Again, because you actually finished it two weeks prior, you give it to them while muttering to just yourself this time that impatience never gets anyone far in life.  By now they probably have three or four chapters worth of your story and the nagger begins to get a bit more irritating.  While they are still polite about it, they ask once again can they have the next chapter, have you finished it yet?  If not, then when you finish it can they have it?

Just to satisfy this person because in truth you don’t want to tell them to shove it where the sun doesn’t shine, you write more faster…and faster…and faster until not a week passes between sending of individual parts before this special person(s) ask “Where’s the next part! Write faster damn it!”

You’re annoyed, you’re gritting your teeth as you shove the next and final piece in their hand and say “THERE! Now you have all of it, now SHUT UP!”

You huff, you puff then realize in a blink of an eye that you actually finished a 200+ page novel in just under 18 months because this well-meaning person(s) badgered you until you had finished the damn thing.  The nagger, for their part, glorify in the fact that they got to read it first of all the people in the world.  That while it’s not perfect (first drafts never are) it’s still a story that captivated them.  These people rarely realize that they played an even bigger part to writing the book unless told by the writer themselves “I never would have finished this story if it hadn’t been for you badgering me.”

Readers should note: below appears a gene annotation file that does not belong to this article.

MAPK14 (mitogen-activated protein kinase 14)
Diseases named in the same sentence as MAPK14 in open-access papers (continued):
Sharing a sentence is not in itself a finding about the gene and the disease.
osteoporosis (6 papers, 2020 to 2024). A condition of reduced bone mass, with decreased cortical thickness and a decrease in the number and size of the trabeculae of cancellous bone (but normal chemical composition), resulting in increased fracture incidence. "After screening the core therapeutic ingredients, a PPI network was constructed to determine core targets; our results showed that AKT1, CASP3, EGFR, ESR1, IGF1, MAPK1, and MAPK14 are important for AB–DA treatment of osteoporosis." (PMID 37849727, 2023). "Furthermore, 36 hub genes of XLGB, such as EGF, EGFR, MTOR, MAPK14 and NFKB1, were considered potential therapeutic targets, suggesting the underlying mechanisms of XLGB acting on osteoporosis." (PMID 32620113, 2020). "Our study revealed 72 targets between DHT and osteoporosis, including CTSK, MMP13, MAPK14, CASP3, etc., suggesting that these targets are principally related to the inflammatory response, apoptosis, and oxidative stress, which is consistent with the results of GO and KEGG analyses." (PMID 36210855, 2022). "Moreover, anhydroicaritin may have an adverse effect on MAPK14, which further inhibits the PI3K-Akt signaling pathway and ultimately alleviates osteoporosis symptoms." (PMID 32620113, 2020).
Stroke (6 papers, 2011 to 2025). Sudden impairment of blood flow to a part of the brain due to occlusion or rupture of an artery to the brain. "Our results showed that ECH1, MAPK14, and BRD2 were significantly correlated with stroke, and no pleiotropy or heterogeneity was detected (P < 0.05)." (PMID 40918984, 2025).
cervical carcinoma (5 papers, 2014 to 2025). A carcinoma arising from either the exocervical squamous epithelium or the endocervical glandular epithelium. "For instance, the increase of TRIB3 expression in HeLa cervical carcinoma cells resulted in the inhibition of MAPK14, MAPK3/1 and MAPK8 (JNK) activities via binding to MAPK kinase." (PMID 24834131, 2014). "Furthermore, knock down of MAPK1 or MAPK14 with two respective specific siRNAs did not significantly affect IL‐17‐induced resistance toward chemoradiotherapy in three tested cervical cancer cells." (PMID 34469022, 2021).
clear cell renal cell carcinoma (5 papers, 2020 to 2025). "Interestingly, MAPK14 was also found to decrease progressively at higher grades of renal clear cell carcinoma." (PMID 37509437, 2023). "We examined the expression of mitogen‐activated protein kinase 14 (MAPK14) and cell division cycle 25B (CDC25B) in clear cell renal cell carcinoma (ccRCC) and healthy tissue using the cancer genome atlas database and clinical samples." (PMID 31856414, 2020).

Do we tell them?  Of course not because to do so might risk them not doing it again and we all need, nay, want someone to badger us until we’re huffing and puffing to keep up with the ever-present demand that this individual(s) placed upon us.

Does this psychology work on other aspects of life beyond the writer? I would assume so, not just creatively but would I get my house clean and keep it somewhat reasonable if it wasn’t for the children always wanting to play on the floor or the need for counter space? Probably not, why? Because I’m lazy.  I’d rather stretch the creative instead of the physical muscles during the day. It’s natural, it’s expected and yet I’m nagged into doing it.